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Part # 1: Cities in China.

Part # 1: Cities in China.
Part # 2: People living in China.
Part # 3: Some Chinese businesses and communities.



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    China China Presentation Transcript

    • Part # 1 Cities in China. Part # 2 People living in China. Part # 3 Some Chinese businesses and communities.
    • Part # 1 Cities in China
    • Urban clusters and hub cities
    • Hangzhou, a city of over 6 million inhabitants close to Shanghai in East China and a long-renowned destination for its historic pagodas and natural beauty, is now also recognized on another score - as “China’s e-commerce capital.” There are more than 60,000 employees in Hangzhou working in Internet and e-commerce companies such as Alibaba and Panshi.
    • Changchun in Northern China, Yinchuan and Hefei West of Shanghai are growing at more than 18.5%.
    • Langfang in northern China is emerging as an information technology services hub with many big data centres
    • ree_snapshots_from_chinas_next_chapter
    • Yinchuan, Chongqing and Chengdu in the West of China have been given an additional boost by the government's Go West campaign.
    • Middle and affluent classes in China are rapidly expanding beyond the coastal cities, page 4. 2010 2020
    • The geographic centre of middle class in China is shifting. Share of middle class, by geography, %
    • Growth in city population Million people, page 32.
    • China’s government revenue and expenditure as % of GDP, 2009
    • Part # 2 People living in China
    • The part of the Chinese population above 65 years of age will increase
    • Percent of people aged 60 or above in Asia
    • Inputs to help you read Chinese
    • Further inspiration on languages
    • Power distance Uncertainty avoidance Individualism Masculinity Chinese culture
    • High power distance
    • In group settings, in particular, the Chinese pay much more attention than westerners to hierarchy. Hierarchy is reflected in the way Chinese people address and greet each other, who speaks during meetings, and how decisions are made.
    • Much of Chinese R&D investment is not market driven but heavily state directed.
    • Company decisions are typically reached in a top-down manner, with only the very top of the pyramid involved in decision-making.
    • One of the tensions inherent in Chinese business culture is autocracy versus empowerment.
    • As a consequence of the massive economic transformations in China, new behaviours and qualities, such as assertiveness and autonomy, are required for achieving success, whereas characteristics that used to be beneficial for adjustment, such as obedience to authority, are perceived as problematic., p. 2.
    • 2/3 of big Asian firms are state-controlled or - often family-run - “business houses”. China’s drive to reform its state-owned firms is meant to make them more responsive to customers. Xi Guohua of China Mobile plans to give shares to his staff.
    • Collectivist
    • Small units / teams at Li & Fung Ltd.
    • Chinese society is collectivist in that individuals identify with an “in-group” consisting of family, clan, and friends. Within this, cooperation is the norm. Outside it, zero-sum competition is common.
    • Instead of working in separate departments, like most large corporations, Haier’s 80,000 employees now work in some 2000 fluid teams. Any employee can propose an idea and if it is voted a winner then that person becomes the team leader. The team manages itself and is responsible for the profit or loss of the project.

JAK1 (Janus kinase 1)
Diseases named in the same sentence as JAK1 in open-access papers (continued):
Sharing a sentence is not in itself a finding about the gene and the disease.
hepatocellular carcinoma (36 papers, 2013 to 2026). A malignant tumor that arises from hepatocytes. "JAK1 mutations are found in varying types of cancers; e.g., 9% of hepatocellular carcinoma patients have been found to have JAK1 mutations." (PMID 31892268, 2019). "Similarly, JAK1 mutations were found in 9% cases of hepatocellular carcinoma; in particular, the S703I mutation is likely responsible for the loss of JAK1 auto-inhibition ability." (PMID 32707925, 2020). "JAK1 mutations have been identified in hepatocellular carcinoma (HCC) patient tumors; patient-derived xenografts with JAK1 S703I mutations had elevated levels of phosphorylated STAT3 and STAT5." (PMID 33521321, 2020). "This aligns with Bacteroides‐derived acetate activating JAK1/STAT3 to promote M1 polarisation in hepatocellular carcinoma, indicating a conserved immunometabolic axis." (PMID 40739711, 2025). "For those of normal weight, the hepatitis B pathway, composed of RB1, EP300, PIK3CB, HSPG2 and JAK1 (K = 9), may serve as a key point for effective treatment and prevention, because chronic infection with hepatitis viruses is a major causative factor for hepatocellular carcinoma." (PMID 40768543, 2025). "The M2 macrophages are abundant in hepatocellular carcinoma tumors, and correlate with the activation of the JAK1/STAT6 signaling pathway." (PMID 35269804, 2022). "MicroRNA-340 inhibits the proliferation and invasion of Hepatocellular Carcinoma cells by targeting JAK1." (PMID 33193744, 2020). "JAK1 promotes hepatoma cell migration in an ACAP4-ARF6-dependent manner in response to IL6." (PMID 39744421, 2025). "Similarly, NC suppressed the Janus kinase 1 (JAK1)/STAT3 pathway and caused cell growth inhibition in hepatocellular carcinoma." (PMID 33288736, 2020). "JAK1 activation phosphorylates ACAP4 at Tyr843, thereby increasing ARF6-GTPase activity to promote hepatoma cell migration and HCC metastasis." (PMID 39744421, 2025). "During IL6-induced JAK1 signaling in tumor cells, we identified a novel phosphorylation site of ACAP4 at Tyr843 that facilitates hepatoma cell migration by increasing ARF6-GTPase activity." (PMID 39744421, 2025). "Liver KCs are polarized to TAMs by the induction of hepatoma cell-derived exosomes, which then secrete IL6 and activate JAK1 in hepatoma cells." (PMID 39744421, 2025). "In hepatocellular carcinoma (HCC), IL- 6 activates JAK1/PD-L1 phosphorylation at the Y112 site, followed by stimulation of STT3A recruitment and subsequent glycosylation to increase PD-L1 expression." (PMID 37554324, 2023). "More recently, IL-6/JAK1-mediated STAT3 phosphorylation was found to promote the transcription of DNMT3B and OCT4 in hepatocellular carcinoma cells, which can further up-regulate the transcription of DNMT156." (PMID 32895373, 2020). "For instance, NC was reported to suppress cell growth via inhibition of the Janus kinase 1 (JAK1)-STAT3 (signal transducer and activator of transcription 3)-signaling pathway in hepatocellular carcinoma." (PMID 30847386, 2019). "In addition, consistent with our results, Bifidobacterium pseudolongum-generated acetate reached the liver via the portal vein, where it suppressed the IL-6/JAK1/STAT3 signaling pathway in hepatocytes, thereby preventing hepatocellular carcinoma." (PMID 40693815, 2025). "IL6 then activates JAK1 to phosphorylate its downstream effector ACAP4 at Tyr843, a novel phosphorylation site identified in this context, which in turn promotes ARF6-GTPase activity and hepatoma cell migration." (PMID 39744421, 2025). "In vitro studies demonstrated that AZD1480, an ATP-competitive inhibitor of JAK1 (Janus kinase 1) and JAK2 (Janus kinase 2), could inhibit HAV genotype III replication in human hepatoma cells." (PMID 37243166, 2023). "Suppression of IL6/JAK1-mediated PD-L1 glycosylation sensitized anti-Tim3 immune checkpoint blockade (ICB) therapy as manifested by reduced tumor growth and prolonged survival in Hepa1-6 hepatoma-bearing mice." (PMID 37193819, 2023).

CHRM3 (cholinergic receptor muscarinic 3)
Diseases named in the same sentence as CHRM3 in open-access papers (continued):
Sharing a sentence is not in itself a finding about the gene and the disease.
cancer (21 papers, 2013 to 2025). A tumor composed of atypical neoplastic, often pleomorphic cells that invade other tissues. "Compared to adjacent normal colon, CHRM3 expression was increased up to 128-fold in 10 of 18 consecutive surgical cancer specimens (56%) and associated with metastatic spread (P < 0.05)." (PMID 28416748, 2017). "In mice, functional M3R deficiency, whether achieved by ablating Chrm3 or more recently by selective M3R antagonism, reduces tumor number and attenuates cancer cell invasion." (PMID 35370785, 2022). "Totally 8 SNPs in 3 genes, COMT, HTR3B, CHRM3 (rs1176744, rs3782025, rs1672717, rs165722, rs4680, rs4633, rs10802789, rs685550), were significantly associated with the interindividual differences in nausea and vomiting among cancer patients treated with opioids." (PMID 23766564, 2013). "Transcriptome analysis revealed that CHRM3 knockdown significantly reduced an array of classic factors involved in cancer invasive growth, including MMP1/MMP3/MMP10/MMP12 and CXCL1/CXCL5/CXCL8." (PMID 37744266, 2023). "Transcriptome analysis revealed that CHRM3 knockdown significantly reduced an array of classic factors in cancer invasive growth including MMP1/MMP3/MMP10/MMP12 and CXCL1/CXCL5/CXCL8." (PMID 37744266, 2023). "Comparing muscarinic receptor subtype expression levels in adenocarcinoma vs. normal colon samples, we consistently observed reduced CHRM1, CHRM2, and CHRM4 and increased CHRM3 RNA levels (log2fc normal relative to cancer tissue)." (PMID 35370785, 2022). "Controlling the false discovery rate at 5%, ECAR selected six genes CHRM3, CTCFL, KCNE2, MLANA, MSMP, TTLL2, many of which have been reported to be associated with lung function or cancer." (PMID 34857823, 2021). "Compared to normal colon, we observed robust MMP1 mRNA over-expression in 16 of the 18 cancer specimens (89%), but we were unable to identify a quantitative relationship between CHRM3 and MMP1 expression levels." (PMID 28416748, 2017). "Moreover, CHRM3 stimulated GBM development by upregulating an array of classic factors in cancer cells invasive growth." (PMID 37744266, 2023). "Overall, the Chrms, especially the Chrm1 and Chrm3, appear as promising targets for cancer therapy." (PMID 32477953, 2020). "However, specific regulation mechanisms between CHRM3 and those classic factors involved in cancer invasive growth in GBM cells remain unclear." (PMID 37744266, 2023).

• The symbiotic relationship between the enterprise and the state makes such CEOs sympathetic to corporate social and economic goals beyond maximizing shareholder value.
    • If you want to get something done in the West, you have a meeting and you discuss the issues and perhaps you vote. In China, the meeting is usually the last step, only a formality.
    • Further inspiration on meetings
    • Low uncertainty avoidance
    • In the 1970s, China had an extraordinarily high level of inequality. The state taxed 80% of the population - the peasantry - in order to subsidize the 20% in urban China. 1st generation private entrepreneurs in China tend to come from humble and rural backgrounds.
    • Many Chinese CEOs make decisions instinctively, feel comfortable with rapid and flexible responses to new industry trends and shifts.
    • Commercial success in China is often intimately linked with tempo. Innovation in this sense involves not the development of brand new technology, but rather the introduction of incrementally upgraded products with unprecedented rapidity.
    • The emphasis on speed in China can be seen in part as a response to a particular kind of customer routinely found in China. This customer demands new functionality, low price and rapid delivery. He/she wants the new product now and wants immediate service when bugs arise.
    • Further inspiration
    • Part # 3 Some Chinese businesses and communities
    • Gross domestic product of China from 1952 to 2005
    • China’s share of global GDP is growing Year
    • For hundreds of years prior to the West’s Industrial Revolution, China and India together accounted for about 50% of the world’s economic activity. Then, as Western economies industrialized, China and India fell behind - down to only 8% in 1970. This trend began to reverse in the 1980s, and today, these two countries account for just over 20% of global economic activity.
    • Manufacturing labor costs in China and India are growing
    • Top 8 manufacturers by share of global nominal manufacturing gross value added
    • In China, manufacturing share of GDP is large
    • China – Africa trade is growing strongly USD billions
    • In China, state-run companies and their affiliates account for more than half the country’s GDP and jobs, and of the 73 Chinese companies listed in the 2012 Fortune Global 500, 65 are state-owned.
    • Most Chinese investments are in European companies
    • Top10mostactive Chineseinvestorsin2012